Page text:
Canada 150 logo info

The Canada 150 logo

The Canada 150 logo is composed of a series of diamonds, or “celebratory gems”, arranged in the shape of the iconic maple leaf. The four diamonds at the base represent the four original provinces that formed Confederation in 1867: Ontario, Quebec, New Brunswick and Nova Scotia. Additional diamonds extend out from the base to create nine more points, in total representing the 13 provinces and territories.

The Canada 150 logo is an evocative symbol and will become an enduring reminder of one of Canada’s proudest moments. The maple leaf motif is recognized at home and abroad as distinctively Canadian, and it fosters feelings of pride, unity and celebration.

Canadian students were invited to create the official logo for the 150th anniversary of Confederation through a national design contest. The winning design was Ariana Cuvin’s and was chosen from a field of over 300 eligible entries.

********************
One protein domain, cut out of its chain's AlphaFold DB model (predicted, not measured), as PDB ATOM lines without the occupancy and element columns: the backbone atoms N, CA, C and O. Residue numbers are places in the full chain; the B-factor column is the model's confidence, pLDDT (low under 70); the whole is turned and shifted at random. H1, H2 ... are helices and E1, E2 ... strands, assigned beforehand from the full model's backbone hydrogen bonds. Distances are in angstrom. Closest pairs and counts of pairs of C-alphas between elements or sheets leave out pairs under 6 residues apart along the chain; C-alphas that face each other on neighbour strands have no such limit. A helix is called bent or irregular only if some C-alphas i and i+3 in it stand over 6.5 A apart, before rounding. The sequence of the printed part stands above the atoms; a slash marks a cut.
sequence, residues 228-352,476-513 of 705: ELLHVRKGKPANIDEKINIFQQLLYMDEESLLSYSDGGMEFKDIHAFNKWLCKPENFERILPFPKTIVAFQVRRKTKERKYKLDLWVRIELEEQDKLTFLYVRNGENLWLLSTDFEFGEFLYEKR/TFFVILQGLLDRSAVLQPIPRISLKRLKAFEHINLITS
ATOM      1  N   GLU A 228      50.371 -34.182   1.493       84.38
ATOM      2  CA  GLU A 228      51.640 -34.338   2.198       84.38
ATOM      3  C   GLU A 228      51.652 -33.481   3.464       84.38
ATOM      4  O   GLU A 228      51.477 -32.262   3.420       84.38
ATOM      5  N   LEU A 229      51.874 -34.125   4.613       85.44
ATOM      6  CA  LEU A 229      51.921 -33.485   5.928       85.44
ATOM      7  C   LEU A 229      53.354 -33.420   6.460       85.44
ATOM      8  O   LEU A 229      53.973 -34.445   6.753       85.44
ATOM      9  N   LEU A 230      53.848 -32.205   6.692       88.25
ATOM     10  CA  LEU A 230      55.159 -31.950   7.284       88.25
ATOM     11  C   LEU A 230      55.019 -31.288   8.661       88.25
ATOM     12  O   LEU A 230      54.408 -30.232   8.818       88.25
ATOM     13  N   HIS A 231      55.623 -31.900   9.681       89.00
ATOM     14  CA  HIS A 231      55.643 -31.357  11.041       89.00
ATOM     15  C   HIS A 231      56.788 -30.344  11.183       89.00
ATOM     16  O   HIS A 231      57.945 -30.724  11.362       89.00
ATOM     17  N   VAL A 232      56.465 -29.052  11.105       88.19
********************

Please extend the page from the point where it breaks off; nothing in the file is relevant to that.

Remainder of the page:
Canada 150 typeface

A single, unified typeface has been created that supports Canada’s two official languages, as well as its Indigenous languages.

The typeface, Canada 150, was created by Canadian typeface designer Raymond Larabie, who offered his creation to the Government of Canada for the 150th anniversary of Confederation. The typeface includes all Latin characters and accents, common Cyrillic characters, and syllabic and diacritical elements contained in Canada’s Indigenous languages.

The Canada 150 typeface

Note: To see the full image of the typeface, click on the image above.

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